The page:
Last Friday I came home from work and found her gone.
No note, no explanation, just an empty house. I saw it coming but still I was unprepared for it. My wife of nearly 25 years left me. I've got to admit I had a few questions, right after I got over the initial shock. She warned me earlier last week that she was going to leave, she wasn't sure when, but she was leaving.
I can't say that I'm surprised though, all the warning signs were there. The kids have flew the nest, she's been coming home later, and it seems that there were more things left undone around the house. As of late there have been more and more suspicious phone calls, always picked up on the first ring. There were times that I walked into a room when she was on the phone and there was always that uncomfortable feeling that I wasn't welcome. I've picked up the extension phone and overheard her talking with other guys, laughing at the things they say, hearing her tell them she loved them. And I didn't do anything, no confrontations about these other relationships.
But to be fair she's freely admitted being involved in a number of relationships outside of our marriage and although it was hard at first to find out that I'm not number one I was getting used to it, she always came home to me. But now, it's been three days and I'm walking around the house racking my brain and trying to see what I could have done better, what would have made me number one.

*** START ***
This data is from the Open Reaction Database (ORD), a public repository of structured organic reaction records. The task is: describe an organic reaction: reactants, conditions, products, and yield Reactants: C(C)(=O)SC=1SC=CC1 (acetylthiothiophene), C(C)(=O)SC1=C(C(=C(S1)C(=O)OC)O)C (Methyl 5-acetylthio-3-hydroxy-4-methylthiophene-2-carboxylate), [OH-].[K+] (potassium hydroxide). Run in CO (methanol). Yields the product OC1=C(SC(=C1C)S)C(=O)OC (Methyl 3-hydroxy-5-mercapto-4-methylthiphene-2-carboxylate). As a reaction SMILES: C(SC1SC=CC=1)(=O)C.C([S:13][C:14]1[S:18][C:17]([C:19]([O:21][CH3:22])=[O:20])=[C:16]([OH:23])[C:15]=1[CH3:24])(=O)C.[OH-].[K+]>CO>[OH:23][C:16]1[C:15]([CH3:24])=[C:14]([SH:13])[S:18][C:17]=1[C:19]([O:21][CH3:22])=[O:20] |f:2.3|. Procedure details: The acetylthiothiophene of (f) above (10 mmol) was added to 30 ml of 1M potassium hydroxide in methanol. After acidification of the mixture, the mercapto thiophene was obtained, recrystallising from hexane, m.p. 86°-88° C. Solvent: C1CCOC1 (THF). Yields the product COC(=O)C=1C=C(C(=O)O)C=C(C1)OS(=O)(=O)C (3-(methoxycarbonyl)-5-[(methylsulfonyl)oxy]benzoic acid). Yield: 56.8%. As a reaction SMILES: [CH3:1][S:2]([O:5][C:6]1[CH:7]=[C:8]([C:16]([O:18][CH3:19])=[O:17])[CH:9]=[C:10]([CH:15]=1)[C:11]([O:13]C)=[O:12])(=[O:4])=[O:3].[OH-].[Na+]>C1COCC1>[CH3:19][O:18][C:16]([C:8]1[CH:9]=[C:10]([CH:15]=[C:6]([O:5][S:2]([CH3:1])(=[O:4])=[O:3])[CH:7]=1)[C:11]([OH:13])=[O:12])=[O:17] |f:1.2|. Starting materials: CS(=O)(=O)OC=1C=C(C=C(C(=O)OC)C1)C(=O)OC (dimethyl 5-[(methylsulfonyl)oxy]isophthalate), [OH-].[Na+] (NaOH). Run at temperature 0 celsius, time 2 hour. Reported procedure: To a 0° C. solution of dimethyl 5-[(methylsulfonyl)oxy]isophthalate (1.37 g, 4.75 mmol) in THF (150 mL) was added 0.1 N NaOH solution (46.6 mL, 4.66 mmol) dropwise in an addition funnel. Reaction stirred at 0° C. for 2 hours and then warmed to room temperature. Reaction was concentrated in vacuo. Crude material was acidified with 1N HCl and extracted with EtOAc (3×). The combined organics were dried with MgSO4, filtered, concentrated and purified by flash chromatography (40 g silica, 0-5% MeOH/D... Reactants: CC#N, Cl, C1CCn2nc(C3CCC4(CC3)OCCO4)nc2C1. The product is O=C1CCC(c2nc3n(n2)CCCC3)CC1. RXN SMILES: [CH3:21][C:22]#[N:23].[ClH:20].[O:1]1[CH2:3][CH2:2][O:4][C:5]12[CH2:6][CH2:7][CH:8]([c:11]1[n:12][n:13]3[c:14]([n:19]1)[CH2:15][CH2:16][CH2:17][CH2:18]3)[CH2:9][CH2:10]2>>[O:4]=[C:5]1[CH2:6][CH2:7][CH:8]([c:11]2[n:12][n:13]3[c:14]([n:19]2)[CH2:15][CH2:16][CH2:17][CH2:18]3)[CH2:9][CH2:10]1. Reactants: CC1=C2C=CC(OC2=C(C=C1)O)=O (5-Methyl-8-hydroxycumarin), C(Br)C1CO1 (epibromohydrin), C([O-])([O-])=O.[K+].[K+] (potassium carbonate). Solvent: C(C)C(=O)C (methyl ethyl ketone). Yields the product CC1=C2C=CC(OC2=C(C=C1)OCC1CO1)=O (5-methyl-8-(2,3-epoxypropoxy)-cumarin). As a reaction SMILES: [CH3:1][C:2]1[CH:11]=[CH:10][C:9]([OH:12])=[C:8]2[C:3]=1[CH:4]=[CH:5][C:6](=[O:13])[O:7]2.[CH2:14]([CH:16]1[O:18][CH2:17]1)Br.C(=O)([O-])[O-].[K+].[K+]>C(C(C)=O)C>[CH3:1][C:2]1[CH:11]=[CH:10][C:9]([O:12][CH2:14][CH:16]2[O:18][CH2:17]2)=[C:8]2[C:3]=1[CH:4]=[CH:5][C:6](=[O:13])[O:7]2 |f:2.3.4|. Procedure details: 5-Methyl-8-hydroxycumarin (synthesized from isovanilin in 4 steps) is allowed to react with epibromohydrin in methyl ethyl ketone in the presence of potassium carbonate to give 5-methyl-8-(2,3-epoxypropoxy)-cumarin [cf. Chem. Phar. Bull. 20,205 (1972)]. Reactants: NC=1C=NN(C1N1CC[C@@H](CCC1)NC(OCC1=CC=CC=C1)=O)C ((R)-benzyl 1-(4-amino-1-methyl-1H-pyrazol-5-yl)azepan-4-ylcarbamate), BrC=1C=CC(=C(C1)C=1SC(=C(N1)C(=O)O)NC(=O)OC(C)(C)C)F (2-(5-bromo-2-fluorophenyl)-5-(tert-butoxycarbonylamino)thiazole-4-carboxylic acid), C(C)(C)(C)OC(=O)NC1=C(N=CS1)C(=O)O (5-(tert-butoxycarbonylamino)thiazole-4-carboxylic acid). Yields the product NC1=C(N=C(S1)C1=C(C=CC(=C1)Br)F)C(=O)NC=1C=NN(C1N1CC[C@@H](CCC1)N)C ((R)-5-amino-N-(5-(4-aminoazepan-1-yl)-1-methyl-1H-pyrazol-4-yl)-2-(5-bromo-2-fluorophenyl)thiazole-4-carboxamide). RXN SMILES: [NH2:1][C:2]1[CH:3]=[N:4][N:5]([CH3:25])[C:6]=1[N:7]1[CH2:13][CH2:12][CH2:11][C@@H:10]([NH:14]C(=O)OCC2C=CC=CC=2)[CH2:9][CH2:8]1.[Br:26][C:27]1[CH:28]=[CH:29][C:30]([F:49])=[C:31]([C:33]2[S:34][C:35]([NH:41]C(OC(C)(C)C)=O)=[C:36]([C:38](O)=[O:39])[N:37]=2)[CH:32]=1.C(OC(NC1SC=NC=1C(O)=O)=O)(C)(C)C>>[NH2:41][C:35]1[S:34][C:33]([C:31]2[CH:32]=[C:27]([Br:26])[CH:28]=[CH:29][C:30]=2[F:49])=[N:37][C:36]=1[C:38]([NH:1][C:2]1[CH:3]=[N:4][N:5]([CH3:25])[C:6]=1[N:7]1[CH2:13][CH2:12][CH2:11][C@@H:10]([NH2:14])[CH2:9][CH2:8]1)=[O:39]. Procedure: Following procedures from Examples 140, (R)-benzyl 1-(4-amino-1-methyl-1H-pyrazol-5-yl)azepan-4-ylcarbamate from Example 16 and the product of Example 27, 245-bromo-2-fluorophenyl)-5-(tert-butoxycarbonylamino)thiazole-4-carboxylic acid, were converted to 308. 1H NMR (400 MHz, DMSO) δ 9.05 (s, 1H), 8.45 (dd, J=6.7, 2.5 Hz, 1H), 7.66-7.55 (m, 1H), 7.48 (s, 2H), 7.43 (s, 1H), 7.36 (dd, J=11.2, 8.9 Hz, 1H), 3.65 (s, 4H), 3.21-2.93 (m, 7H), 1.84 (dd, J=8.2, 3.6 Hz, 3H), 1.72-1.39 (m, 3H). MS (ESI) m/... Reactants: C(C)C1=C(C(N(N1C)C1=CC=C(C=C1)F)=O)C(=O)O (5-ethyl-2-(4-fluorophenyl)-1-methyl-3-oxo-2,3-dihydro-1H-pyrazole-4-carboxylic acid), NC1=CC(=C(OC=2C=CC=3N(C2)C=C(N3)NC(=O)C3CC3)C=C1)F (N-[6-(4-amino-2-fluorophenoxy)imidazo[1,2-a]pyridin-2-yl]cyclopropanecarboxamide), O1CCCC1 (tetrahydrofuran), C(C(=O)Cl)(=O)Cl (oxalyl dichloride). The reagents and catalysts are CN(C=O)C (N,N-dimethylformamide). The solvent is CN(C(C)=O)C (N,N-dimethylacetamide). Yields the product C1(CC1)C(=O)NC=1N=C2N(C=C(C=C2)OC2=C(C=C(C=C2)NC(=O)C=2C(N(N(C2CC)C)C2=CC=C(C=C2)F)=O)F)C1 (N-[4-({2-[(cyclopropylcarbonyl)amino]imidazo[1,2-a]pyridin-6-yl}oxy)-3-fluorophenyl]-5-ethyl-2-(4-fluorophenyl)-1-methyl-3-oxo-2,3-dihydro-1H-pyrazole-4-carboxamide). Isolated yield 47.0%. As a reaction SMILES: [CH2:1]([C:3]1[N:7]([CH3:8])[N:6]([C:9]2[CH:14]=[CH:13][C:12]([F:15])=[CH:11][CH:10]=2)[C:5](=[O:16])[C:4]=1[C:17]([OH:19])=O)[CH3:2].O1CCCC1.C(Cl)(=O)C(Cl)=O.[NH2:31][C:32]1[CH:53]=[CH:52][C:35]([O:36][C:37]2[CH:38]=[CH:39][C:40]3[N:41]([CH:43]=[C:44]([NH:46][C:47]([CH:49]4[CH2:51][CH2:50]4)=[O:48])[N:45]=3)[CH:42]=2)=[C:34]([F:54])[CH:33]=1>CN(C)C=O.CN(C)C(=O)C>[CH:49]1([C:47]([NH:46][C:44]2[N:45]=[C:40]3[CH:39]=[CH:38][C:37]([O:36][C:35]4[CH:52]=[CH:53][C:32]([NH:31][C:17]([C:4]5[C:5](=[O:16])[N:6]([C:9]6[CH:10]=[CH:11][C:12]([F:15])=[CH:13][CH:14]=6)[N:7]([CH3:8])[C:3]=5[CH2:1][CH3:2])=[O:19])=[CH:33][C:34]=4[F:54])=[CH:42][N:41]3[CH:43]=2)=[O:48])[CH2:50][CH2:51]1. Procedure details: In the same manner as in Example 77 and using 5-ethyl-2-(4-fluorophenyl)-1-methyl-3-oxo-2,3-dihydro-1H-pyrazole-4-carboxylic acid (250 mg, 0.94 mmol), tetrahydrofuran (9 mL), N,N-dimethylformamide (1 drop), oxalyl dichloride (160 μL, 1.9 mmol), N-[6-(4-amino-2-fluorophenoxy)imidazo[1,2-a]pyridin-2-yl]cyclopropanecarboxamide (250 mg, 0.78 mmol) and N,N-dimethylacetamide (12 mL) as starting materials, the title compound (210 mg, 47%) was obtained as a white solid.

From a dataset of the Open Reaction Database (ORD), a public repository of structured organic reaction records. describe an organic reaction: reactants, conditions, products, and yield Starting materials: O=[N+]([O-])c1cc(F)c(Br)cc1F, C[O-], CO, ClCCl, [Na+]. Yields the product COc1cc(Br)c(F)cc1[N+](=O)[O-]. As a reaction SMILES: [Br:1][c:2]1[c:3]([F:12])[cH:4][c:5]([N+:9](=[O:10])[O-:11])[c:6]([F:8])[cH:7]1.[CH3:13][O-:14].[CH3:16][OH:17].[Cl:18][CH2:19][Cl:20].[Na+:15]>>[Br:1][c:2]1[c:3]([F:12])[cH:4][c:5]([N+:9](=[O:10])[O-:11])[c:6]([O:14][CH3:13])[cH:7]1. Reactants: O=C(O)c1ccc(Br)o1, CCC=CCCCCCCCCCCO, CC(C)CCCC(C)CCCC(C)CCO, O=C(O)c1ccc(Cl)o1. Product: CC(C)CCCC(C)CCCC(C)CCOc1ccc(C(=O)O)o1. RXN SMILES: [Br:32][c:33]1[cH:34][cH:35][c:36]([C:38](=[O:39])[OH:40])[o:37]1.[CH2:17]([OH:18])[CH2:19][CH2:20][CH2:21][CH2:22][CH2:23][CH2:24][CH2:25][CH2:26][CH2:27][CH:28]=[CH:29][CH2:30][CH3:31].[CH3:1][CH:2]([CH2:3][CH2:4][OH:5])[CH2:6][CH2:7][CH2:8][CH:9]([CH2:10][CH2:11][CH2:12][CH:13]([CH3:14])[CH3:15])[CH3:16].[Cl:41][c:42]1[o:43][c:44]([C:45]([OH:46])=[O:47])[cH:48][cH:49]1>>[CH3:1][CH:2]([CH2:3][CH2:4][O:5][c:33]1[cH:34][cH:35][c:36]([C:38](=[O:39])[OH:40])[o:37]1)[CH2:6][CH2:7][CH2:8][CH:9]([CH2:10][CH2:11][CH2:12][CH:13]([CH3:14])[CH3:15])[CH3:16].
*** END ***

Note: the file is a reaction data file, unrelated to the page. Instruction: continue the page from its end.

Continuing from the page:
What if I finished my projects faster, been more considerate of how they affected her morale, was it walking around with my shoes on in the house, or sitting in front of the TV for hour upon hour? Did I drink straight from the milk carton one too many times, did I take her for granted, what if I just said "I love you" one more time than I did? I don't know, I just did the best that I knew how. Where is the owner's manual on being a husband?
And what does this freedom bring to me? No one to answer to for my actions, I can work as late as I want, eat what I want to eat, when I want to. I don't have a partner to be my conscience anymore. I can leave my clothes lying around when I'm done with them, clean the kitchen on my schedule, put a plate into the dishwasher without washing it first. I've already started leaving the toilet seat up. I bought a gallon of milk and have drank half of it without even using a glass.
It's the little things that I miss the most, the way she laughed at my jokes, ironed my shirts, tried to pull a joke on me but gave up the punch line too early, and seemed to have a knack for finishing my sentences. Twenty five years of what I thought was happiness gone.
I am so beside myself.
It's been three days and I'm an emotional train wreck.
Good thing she comes home tomorrow night from Spokane where she's visiting her other loves, grandkids number 7 and 8. Grandkids 1 through 6 miss hearing her tell them that she loves them every day on the phone or when she visits their house close by.
As for me, I've got to remember to put the toilet seat down when I go to work.